“I want to make it perfectly clear that it is not my goal to shut down or close the foundations,” Westburg said. “I believe that foundations provide needed funds to school districts in order to improve the educational experience for their students.”
She thanked all foundation members for their time, money and hard work.
“My only request or ‘agenda’ is that all our institutions, including the district and the foundations, operate within the realm of purposefulness, integrity and the spirit and letter of the applicable laws and regulations that pertain to these entities,” Westburg said.
Wendy Gumb, who has filed complaints regarding the role of foundation fundraising on district athletics, also stressed she did not want to shut foundations down: “I believe in foundations,” she said. “I think they are a good opportunity to raise money, it just needs to be done in the right way.”
The board members all responded with enthusiastic thank yous for the district’s academic and athletic boosters, who enrich the student experience for all students. Trustee John Salazar said he doesn’t think anyone opposes the foundations, he just wants to ensure that they are following the law.
Dill said there have been questions regarding the district’s oversight of the foundations and Dill reiterated that the foundations are “school-connected organizations,” separate from the district. He said they operate independently but they do work with the district “side by side and hand in hand.” Dill said they communicate often — principals work closely with the boards and executive director and coaches work with parent liaisons as they set mutual goals about what they would like to fund and what the foundations are willing and able to support.
Each foundation has its own board and does its own decision-making — Dill said in his 16 years with the district he has given the foundations lots of advice but he has never made a decision for them.
Matt Weil, the vice president of administration on the CCA Foundation board, ran for his post and is charge of the governance committee making sure the board runs with integrity and with “appropriate” transparency.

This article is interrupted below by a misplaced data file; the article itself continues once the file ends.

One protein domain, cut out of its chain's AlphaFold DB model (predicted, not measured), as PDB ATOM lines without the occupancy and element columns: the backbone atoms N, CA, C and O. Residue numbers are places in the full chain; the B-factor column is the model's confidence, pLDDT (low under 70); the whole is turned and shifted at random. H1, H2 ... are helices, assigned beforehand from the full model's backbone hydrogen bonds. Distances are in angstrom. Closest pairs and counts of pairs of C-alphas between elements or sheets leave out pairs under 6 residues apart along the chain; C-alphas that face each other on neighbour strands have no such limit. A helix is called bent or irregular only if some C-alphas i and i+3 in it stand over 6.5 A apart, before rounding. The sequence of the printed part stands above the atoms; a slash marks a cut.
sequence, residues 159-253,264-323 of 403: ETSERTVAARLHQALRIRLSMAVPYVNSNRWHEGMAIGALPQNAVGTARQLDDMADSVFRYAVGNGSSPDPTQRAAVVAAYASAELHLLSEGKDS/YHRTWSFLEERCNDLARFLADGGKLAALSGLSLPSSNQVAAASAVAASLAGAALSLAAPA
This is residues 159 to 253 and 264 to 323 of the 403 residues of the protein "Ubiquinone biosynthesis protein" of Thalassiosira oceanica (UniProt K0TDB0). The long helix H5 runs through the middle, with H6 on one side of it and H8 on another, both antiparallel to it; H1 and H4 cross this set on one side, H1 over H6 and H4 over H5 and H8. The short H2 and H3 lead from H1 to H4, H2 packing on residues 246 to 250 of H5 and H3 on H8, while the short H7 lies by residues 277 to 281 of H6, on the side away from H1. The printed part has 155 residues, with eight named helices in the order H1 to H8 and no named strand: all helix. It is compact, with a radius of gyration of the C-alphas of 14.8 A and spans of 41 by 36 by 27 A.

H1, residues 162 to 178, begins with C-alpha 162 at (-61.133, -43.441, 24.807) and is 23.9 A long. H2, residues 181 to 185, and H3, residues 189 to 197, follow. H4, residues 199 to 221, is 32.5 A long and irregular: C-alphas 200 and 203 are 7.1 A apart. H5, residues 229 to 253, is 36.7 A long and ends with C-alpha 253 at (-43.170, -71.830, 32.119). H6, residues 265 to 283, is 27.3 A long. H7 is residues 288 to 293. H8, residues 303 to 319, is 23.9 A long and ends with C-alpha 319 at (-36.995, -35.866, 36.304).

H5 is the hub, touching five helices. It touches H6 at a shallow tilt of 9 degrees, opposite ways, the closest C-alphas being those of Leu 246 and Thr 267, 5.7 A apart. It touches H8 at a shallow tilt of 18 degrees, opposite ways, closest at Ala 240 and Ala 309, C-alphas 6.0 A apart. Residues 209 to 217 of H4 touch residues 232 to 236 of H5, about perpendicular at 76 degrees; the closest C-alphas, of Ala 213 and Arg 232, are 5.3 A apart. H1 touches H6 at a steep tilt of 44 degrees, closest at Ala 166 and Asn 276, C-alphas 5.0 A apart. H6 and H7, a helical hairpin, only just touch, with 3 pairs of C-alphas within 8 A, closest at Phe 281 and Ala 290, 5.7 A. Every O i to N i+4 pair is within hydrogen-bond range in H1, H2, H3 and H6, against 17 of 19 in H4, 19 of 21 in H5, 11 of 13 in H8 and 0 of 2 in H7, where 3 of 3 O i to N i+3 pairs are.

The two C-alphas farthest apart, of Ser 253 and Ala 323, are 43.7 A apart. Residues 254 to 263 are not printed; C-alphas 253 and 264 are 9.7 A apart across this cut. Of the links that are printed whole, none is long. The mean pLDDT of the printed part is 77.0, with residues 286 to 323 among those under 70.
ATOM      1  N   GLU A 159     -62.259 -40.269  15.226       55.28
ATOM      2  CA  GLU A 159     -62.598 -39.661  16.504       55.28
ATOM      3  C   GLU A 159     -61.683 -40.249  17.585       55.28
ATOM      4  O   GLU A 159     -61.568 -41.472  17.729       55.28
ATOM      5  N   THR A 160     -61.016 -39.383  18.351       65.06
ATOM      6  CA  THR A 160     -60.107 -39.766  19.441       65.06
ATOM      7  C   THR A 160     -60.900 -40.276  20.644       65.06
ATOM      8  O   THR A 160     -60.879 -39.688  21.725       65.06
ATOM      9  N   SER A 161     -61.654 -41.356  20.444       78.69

“I can assure you there’s no pay to play in our case because my daughter doesn’t play anything,” Weil said. “We’re here for their broader good of the whole community.”
In response to complaints regarding some fundraising tactics, the district has held legal training with staff, foundation members and parents. Dill said they plan to replicate that legal training three times a year with the different sports seasons.
He acknowledged that mistakes have been made regarding “the ask” but he said that the intent of the training was to get everyone on the same page regarding donations so that the message to parents is always clear and consistent that donations are voluntary.
Heather Dugdale, the president of the Earl Warren Middle School Parent Teacher Student Association (PTSA) and a Torrey Pines High cheer and gymnastics booster, said the legal training was extremely helpful as a parent, donor and volunteer.
“Not one person I’ve met or spoken to has malicious or self-interested motives. It is important that you know all people come from a place of how to do best for our kids and our district,” Dugdale said. “We may have differences of opinion as to our ideas for the best approach but no one has come from a place of malice. I hope that after all this, all parties can come together.”